THE borough's environment chief has insisted a scheme to create a parking layby outside a Stourbridge school will not deter parents from walking their children to school.

Work is currently underway to create parking spaces for eight cars along The Broadway in Norton on the edge of a grassy area outside Gig Mill Primary School.

Councillor Karen Shakespeare, Dudley's cabinet member for environmental, highway and street services, said the layby plan was devised after a string of complaints about motorists blocking traffic by parking on the street and worries about the risk of accidents.

Concerned parent Mark Binnersley, co-chairman of Dudley Green Party, however, has expressed frustration about the scheme - saying: "This is how not to do local politics: implement a road scheme without consulting the community."

He said members of the community wrote to cllr Shakespeare calling for a different approach to tackling the problems but he added: "It fell on deaf ears. The many parents I spoke to had not been asked whether they wanted a layby. The headteacher of the school had not even been asked - nor the school crossing woman.

"In this layby, what we now have is a message to parents to prioritise using your car to take the kids to school, creating an air quality issue and entrenching car dependency. There has got to be a better way."

Cllr Shakespeare, however, says she consulted with residents on The Broadway in early 2019 and she had been trying to get funding since then.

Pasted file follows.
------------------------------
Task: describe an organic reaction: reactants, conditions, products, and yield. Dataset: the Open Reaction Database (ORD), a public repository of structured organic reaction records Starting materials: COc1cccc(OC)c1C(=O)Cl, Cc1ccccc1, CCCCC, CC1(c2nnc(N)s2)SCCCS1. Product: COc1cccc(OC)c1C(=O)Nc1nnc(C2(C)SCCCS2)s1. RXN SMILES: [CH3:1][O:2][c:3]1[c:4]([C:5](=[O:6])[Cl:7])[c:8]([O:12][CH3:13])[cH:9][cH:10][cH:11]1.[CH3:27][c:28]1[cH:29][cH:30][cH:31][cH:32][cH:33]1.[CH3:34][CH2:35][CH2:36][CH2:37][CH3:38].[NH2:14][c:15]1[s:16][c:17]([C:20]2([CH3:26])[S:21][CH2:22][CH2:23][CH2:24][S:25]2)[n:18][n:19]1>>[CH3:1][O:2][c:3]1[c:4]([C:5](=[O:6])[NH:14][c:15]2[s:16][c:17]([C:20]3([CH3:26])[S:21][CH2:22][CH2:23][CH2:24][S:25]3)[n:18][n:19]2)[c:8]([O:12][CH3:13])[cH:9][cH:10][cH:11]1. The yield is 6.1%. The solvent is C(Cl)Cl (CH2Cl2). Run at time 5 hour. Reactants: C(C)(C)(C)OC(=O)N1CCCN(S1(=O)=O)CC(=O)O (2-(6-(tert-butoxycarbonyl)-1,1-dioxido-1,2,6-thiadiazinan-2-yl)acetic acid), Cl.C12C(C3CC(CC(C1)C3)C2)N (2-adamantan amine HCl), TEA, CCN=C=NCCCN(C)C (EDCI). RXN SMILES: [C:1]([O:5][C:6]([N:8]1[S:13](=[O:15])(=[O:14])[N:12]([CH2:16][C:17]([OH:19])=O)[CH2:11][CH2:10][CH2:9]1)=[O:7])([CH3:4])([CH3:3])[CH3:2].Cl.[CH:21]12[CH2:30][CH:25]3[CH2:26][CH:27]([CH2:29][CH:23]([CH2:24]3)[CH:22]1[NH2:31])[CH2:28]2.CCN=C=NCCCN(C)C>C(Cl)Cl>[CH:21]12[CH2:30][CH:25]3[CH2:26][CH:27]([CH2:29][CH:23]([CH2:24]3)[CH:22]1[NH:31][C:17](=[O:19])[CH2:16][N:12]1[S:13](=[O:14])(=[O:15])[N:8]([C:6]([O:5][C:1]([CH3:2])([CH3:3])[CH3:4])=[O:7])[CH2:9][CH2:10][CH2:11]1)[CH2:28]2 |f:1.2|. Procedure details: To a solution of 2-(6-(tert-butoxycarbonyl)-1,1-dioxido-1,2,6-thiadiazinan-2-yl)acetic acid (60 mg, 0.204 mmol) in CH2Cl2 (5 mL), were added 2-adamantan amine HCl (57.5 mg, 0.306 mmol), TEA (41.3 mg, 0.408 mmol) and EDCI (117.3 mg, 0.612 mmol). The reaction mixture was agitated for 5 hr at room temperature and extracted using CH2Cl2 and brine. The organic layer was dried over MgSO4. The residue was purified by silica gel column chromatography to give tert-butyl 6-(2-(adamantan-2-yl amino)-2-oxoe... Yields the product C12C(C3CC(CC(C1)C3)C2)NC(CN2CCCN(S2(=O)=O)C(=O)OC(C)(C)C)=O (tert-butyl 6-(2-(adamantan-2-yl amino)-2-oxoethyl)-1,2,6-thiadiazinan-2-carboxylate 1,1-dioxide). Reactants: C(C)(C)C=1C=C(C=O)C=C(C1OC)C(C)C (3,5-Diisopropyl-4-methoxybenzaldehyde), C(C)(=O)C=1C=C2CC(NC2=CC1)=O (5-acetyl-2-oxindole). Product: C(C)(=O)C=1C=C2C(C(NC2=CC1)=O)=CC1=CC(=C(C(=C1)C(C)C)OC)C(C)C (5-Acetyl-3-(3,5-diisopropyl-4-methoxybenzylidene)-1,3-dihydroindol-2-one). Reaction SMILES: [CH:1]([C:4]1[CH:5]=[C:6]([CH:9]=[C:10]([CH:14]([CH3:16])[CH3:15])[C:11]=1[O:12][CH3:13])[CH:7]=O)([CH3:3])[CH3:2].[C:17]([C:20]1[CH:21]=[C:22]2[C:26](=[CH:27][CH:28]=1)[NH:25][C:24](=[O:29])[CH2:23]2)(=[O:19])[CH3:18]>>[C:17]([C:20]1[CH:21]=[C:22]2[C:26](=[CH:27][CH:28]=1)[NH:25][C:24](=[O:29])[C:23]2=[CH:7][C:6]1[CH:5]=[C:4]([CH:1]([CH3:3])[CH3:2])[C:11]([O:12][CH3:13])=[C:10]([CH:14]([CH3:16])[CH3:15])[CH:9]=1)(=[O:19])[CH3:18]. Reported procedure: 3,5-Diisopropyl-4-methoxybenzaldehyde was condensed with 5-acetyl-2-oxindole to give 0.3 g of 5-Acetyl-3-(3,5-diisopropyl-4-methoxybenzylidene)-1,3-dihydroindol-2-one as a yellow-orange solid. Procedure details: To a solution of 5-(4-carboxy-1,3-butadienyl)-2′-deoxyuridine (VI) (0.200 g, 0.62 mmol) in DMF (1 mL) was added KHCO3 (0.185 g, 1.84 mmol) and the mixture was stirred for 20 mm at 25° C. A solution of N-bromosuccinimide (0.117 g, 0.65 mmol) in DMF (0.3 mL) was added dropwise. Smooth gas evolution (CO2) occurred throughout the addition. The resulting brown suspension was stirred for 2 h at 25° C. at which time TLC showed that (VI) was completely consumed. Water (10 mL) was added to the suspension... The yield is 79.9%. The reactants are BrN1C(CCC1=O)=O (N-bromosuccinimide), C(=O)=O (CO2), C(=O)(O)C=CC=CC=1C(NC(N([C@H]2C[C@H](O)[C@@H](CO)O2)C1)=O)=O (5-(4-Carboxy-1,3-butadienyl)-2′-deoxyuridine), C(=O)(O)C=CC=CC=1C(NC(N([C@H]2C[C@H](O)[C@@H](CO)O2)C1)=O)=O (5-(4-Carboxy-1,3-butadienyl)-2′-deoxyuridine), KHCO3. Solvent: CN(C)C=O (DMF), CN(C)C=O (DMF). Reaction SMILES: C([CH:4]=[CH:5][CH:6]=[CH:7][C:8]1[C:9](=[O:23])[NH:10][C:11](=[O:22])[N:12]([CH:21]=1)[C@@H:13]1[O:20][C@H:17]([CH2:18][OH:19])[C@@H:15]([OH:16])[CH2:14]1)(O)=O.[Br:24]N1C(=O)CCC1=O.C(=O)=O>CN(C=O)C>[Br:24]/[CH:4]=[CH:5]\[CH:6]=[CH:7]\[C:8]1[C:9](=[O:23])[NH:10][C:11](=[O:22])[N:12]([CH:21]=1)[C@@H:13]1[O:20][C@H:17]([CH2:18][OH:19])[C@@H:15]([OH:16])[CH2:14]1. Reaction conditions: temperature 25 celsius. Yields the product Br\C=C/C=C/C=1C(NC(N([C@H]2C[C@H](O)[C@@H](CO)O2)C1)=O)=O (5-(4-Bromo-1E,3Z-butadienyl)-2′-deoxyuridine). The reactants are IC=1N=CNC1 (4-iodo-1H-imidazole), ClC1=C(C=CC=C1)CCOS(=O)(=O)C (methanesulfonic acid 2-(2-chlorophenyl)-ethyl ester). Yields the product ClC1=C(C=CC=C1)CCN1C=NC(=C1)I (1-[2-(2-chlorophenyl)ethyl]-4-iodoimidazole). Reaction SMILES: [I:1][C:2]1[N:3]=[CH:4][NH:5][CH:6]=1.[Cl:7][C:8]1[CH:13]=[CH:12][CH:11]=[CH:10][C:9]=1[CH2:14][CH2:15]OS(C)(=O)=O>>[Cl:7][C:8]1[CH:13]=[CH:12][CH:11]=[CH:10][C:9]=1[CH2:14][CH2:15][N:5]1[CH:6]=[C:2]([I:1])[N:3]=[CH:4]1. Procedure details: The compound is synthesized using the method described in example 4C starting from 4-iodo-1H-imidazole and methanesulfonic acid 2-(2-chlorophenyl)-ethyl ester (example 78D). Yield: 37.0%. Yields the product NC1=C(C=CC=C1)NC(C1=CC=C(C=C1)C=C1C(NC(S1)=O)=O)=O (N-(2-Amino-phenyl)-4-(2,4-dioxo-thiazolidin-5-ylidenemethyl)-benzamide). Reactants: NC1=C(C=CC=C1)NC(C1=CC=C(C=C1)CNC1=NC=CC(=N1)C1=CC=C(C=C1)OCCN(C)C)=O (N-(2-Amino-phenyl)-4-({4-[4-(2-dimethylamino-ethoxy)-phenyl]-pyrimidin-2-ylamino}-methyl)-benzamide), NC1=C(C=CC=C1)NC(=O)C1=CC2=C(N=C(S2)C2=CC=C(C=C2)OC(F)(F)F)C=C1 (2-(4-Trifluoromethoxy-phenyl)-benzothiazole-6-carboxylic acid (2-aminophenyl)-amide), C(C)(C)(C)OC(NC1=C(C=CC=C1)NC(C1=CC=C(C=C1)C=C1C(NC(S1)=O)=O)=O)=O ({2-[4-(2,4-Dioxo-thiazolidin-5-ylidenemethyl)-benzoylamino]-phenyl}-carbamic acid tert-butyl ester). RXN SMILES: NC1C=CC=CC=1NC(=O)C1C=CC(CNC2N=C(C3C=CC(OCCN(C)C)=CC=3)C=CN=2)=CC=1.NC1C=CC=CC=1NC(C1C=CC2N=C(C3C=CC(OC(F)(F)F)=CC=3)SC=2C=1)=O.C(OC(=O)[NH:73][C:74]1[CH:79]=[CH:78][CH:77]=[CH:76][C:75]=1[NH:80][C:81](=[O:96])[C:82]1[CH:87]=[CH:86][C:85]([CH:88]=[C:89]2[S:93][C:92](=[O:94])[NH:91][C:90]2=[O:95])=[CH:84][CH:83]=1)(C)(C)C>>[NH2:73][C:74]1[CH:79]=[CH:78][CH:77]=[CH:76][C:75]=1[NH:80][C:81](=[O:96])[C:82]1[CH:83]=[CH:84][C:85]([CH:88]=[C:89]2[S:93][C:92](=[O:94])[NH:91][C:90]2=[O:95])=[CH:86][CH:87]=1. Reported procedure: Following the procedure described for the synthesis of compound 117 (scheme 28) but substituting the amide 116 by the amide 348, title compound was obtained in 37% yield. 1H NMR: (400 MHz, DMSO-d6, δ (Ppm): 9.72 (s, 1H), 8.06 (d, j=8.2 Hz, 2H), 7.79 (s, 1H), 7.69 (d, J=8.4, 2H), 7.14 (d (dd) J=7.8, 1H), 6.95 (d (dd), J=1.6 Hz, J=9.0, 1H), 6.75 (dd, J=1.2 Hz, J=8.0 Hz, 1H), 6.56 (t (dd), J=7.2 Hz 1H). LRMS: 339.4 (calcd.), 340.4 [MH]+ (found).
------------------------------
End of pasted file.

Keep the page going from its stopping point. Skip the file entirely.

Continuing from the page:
She told the News: "This is the first of the changes that residents requested. Incidents in the past where buses have been unable to pass along The Broadway because of parked cars contributed to this piece of work being the first.

"More recently I updated Norton Green tenants and residents meeting and they were fully supportive and, like some other residents, asked why only eight spaces and not more. My response was available funding at the time."

She said she had called the headteacher at Gig Mill on several occasions and had also spoken to the school crossing patrol and parents when the markings were put down and she added: "They were supportive of the changes and offered up suggestions for traffic regulations on other roads."

She insisted: "This does not detract at all from encouraging parents from walking their children to school and I would always support this where possible.

"However, we must always be mindful that families' personal circumstances can mean that this is not always possible for everyone - for example where parents have children at different schools they have to continue on to work after dropping their children at school or the grandparents have to bring the children to school and it is too far to walk."

Work on the layby is expected to completed shortly.